The Grasslands Alliance standard has been reviewed by many ranchers, scientists, environmentalists, activists and other experts. As part of an inclusive process to gather as much input as possible, the alliance invites anyone interested to comment on the standard, which is available on the coalition’s website. Along with ranchers, NGOs, government agencies, retailers and restaurants, the Grasslands Alliance is planning for the first certified ranches, supply chains and sustainably produced beef available to consumers. Updates will be available on the website.



The Rainforest Alliance is an international nonprofit organization that has worked for nearly 30 years around the world to conserve forests and natural resources while advancing sustainable livelihoods. The Rainforest Alliance collaborates with foresters, farmers, businesses and workers to build healthy communities, protect habitat, and rebalance the Earth, working towards the vision of a world where planet and people prosper together. To learn more, visit

The Natural Resources Defense Council (NRDC) is an international nonprofit environmental organization with more than 2 million members and online activists. Since 1970, our lawyers, scientists, and other environmental specialists have worked to protect the world’s natural resources, public health, and the environment. NRDC has offices in New York City, Washington, D.C., Los Angeles, San Francisco, Chicago, Bozeman, MT, and Beijing. Visit us at and follow us on Twitter @NRDC.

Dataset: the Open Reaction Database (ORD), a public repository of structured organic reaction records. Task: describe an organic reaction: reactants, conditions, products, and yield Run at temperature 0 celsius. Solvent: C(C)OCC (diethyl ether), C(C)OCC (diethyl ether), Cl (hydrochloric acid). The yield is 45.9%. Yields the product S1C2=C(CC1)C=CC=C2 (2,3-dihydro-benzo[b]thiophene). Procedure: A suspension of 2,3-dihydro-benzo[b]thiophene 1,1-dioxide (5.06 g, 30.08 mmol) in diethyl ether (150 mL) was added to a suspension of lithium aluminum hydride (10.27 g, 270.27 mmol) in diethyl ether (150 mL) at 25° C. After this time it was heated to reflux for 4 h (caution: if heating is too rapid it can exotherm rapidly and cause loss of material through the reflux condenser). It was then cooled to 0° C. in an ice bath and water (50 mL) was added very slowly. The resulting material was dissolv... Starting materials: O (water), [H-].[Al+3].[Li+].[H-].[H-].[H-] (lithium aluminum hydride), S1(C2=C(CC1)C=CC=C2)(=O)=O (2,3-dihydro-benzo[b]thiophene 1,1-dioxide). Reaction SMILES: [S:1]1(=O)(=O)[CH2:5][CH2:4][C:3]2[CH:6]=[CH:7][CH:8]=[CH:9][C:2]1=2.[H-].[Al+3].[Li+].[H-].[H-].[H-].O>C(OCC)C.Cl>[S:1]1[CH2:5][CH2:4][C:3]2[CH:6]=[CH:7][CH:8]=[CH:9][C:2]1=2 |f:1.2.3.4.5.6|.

Food Alliance works at the juncture of science, business and values to define and promote sustainability in agriculture and the food industry, and to ensure safe and fair working conditions, humane treatment of animals, and careful stewardship of ecosystems. To learn more visit

The Sustainable Agriculture Network (SAN) is a coalition of non-profit conservation organizations in America, Africa, Europe and Asia promoting the environmental and social sustainability of agricultural activities through the development of standards for best practices, certification and training for rural farmers around the world. See the revised 2017 standard on the SAN website.

The Union of Concerned Scientists uses science for a healthy planet and safer world. Its report, “Cattle, Cleared Forests, and Climate Change: Scoring America’s Top Brands on Their Deforestation-Free Beef Commitments and Practices,” is here.